“Plantlife strongly opposes any moves to downgrade the protection given to Ramsar sites, and advocates that these sites are afforded the same protection in Scotland as in the rest of the UK,” said the group’s head in Scotland, Alistair Whyte.
John Campbell QC, legal counsel for the local action group, Not Coul, said he struggled to understand why guidance had been issued now. “To treat such a valuable and precious Ramsar site as anything less than a Natura 2000 site would on the face of it be absurd,” he told The Ferret.
The Scottish Government stressed that it was abiding by the Ramsar Convention. “All Ramsar sites are protected through co-designation with Natura 2000 sites and/or sites of special scientific interest and are protected under the relevant statutory regimes,” said a spokesperson.
“Every Ramsar site in Scotland has at least one Natura co-designation, as appropriate to the nature of the site. Scotland is meeting its Ramsar requirements.”
The government spokesperson added: “While not specifically related to the case, the Ramsar guidance on our policy was published in response to questions arising at the reporters’ preliminary hearing for the current Coul Links golf course case.
“As with all cases assigned to reporters, ministers look forward to them providing a comprehensive report for consideration by the planning minister.”
The Ferret revealed in February 2018 that the rural economy minister Fergus Ewing’s most senior civil servant, Liz Ditchburn, had intervened “in a facilitative role” on Coul Links. Critics warned at the time that this could undermine public confidence in the fairness of the planning system.
The government’s wildlife agency, Scottish Natural Heritage, declined to comment. Documents released by the agency in 2018 under freedom of information law suggested that Ramsar protection in England and Wales could be “stricter” than in Scotland.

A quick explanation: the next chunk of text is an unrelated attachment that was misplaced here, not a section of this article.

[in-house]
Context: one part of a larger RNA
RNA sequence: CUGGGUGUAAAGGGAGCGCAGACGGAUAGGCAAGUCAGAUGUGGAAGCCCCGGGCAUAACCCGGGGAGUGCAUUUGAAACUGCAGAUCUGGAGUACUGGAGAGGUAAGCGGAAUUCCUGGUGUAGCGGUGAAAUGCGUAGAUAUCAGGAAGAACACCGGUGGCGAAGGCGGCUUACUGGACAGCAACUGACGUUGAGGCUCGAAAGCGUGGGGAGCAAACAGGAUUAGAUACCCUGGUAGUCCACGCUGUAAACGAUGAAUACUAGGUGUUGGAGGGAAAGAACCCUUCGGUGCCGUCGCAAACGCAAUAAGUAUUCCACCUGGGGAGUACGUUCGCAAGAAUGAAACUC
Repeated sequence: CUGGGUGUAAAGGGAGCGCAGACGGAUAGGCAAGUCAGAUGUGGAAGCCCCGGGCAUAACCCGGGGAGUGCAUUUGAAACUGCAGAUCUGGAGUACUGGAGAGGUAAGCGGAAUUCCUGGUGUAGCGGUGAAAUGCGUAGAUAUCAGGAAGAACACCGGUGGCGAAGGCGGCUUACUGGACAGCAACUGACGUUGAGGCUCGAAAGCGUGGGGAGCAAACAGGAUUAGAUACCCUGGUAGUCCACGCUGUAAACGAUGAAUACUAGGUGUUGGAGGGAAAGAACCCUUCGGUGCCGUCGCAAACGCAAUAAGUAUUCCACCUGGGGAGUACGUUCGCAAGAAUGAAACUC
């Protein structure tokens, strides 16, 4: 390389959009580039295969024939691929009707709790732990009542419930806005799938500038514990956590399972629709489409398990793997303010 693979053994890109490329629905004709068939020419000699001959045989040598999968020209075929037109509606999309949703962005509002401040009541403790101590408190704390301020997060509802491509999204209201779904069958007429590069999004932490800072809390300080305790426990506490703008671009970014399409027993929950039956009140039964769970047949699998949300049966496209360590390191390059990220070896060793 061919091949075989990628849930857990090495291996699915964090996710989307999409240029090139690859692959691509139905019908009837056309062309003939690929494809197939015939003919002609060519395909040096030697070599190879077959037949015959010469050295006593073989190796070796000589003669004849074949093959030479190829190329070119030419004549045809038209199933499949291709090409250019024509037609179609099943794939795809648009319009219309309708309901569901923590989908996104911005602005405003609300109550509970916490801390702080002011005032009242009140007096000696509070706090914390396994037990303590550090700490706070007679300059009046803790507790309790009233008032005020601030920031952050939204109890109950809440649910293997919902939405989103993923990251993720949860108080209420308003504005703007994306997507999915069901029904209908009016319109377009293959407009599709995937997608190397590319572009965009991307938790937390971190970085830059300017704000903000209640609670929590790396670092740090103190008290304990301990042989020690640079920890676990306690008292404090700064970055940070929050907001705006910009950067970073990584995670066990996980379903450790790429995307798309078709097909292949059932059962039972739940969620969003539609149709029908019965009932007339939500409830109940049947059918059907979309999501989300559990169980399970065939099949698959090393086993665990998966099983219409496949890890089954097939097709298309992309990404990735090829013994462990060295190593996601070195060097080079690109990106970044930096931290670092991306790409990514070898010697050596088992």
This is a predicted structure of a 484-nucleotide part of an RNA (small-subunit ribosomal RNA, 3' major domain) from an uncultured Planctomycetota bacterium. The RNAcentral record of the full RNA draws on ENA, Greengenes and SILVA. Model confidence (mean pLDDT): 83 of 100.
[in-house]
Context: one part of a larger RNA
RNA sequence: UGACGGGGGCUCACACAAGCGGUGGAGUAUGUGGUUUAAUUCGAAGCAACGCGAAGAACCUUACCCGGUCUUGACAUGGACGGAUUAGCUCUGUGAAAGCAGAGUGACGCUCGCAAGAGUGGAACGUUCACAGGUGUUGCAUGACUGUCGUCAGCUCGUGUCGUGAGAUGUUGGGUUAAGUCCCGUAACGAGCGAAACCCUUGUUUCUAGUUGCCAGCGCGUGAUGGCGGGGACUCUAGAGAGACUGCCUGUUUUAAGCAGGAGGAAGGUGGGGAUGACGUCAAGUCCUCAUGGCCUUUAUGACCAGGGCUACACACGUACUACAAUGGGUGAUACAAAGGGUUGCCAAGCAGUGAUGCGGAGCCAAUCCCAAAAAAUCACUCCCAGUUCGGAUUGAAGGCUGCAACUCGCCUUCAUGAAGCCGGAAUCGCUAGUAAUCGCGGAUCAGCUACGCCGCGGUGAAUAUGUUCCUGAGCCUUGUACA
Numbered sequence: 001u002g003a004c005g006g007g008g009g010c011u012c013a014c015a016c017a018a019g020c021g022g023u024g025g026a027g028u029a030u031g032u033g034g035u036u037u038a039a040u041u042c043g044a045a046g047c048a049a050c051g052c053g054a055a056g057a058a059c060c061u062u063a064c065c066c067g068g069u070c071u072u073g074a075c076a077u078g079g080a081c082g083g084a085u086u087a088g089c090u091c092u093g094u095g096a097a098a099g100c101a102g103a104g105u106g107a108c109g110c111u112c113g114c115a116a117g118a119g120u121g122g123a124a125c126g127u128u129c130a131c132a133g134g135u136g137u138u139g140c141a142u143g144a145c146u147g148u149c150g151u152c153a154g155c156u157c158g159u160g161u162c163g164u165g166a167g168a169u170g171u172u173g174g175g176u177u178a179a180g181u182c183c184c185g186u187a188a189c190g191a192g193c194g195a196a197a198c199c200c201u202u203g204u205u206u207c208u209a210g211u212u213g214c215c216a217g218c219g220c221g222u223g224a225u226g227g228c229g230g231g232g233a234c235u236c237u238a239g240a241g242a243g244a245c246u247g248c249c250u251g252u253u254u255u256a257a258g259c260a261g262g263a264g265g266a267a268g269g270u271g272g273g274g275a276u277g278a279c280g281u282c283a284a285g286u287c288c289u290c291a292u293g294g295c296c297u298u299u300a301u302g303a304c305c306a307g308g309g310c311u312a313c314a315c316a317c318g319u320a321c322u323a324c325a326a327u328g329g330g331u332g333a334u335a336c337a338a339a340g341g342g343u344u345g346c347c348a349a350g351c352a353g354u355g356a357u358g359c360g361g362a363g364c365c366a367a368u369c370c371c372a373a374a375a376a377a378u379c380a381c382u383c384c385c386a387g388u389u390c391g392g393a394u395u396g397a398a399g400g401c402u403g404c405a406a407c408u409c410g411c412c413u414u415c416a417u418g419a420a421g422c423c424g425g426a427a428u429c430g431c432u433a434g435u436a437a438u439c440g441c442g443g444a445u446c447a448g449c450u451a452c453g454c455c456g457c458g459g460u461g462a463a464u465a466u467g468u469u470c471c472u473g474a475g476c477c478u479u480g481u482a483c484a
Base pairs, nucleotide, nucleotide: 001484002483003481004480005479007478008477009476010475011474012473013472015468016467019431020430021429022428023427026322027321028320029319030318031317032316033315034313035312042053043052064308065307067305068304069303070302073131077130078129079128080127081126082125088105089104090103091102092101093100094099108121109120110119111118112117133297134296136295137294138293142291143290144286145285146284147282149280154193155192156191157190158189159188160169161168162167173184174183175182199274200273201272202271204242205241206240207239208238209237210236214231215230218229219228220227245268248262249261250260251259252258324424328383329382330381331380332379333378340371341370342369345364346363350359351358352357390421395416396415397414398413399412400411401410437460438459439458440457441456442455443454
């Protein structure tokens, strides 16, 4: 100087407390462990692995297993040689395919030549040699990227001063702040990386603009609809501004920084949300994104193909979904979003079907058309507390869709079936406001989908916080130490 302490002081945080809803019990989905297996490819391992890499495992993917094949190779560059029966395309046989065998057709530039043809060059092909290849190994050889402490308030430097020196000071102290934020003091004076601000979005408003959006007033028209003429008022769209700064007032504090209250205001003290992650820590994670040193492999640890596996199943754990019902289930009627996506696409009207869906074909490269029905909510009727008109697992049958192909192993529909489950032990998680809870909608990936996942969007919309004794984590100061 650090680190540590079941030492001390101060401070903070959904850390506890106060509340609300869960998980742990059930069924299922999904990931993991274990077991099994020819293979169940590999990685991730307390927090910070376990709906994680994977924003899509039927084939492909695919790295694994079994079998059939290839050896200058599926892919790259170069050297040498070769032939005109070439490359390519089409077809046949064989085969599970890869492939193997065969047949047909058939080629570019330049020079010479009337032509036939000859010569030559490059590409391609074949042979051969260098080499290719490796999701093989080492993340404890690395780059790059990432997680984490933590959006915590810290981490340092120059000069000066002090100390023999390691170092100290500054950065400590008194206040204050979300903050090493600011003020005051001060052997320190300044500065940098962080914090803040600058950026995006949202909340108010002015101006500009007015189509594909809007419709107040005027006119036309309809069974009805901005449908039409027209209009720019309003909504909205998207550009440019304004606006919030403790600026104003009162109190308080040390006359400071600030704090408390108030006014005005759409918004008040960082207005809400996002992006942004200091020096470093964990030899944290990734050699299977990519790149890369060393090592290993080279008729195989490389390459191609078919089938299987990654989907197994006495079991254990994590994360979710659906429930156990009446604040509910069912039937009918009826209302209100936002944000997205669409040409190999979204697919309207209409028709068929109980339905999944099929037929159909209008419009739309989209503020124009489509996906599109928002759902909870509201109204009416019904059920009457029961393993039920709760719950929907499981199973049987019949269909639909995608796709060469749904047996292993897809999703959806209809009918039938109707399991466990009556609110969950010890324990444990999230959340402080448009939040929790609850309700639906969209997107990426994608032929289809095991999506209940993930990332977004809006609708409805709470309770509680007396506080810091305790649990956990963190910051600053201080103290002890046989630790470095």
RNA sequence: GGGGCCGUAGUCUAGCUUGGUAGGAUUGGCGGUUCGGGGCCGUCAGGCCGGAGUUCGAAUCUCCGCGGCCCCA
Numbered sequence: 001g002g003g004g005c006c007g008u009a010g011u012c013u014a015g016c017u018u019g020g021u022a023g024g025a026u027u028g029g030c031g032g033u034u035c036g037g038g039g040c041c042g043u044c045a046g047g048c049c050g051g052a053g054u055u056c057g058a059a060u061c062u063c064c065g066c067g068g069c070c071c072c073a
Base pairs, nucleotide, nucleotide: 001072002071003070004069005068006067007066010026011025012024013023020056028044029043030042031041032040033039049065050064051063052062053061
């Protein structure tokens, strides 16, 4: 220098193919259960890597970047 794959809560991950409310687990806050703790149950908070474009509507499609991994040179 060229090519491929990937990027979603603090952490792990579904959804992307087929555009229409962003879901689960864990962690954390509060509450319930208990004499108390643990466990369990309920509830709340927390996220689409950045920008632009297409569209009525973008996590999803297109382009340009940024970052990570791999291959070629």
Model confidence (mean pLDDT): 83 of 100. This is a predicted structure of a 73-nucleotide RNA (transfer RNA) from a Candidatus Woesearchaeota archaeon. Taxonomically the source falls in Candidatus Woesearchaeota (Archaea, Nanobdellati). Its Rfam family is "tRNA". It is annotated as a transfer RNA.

A golf course at Coul Links has been proposed by Todd Warnock, a US developer who lives nearby in Dornoch. He has teamed up with wealthy US golf developer, Mike Keiser, to propose a £10 million championship golf course near the village of Embo.
But the area is protected from development under three different conservation laws because its unique sand dune network is home to rare and endangered plants, insects and birds.
Warnock declined to comment. He has previously accused conservationists of making “gross generalisations” that were “naive and irrelevant.”
“We are confident Coul Links offers a tremendous opportunity for ecological enhancement, as well as profound economic opportunities for the highlands,” he said.
What is the Ramsar Convention?
The Ramsar Convention is one of the world’s oldest environmental agreements. Named after the Iranian city in which it was adopted in 1971, it aims to protect over 2,300 wetlands across the globe from development and degradation.
Wetlands include all lakes, rivers, reservoirs, estuaries, tidal and coastal areas, peatlands, marshes and much else. The convention’s stated mission is “the conservation and wise use of all wetlands through local and national actions and international cooperation.”
Wetlands are said to be some of the world’s most diverse and productive environments. As well as being home to many birds, plants and other wildlife, they supply our fresh water.
The 2 February – the day the Ramsar Convention was created – is celebrated every year as World Wetlands Day. In 2019 the convention’s secretary general, Rojas Urrego, highlighted how wetlands could help “save our planet” by storing carbon and cutting climate pollution.
The Ramsar Convention entered into force in the United Kingdom on 5 May 1976. This led to the designation of 174 “Wetlands of International Importance”, covering more than 1.2 million hectares.
Among the 51 designated sites in Scotland, are the Firth of Forth, the Firth of Tay, the Dornoch Firth, the Caithness and Sutherland Peatlands, Loch Lomond, Loch Maree and Rannoch Moor. One site in the upper Solway Firth is shared with England.
Under the convention, Westminster and Holyrood are both meant to “formulate and implement their planning so as to promote the conservation of wetlands”. Ramsar sites can only be damaged if it’s in the “urgent national interest”.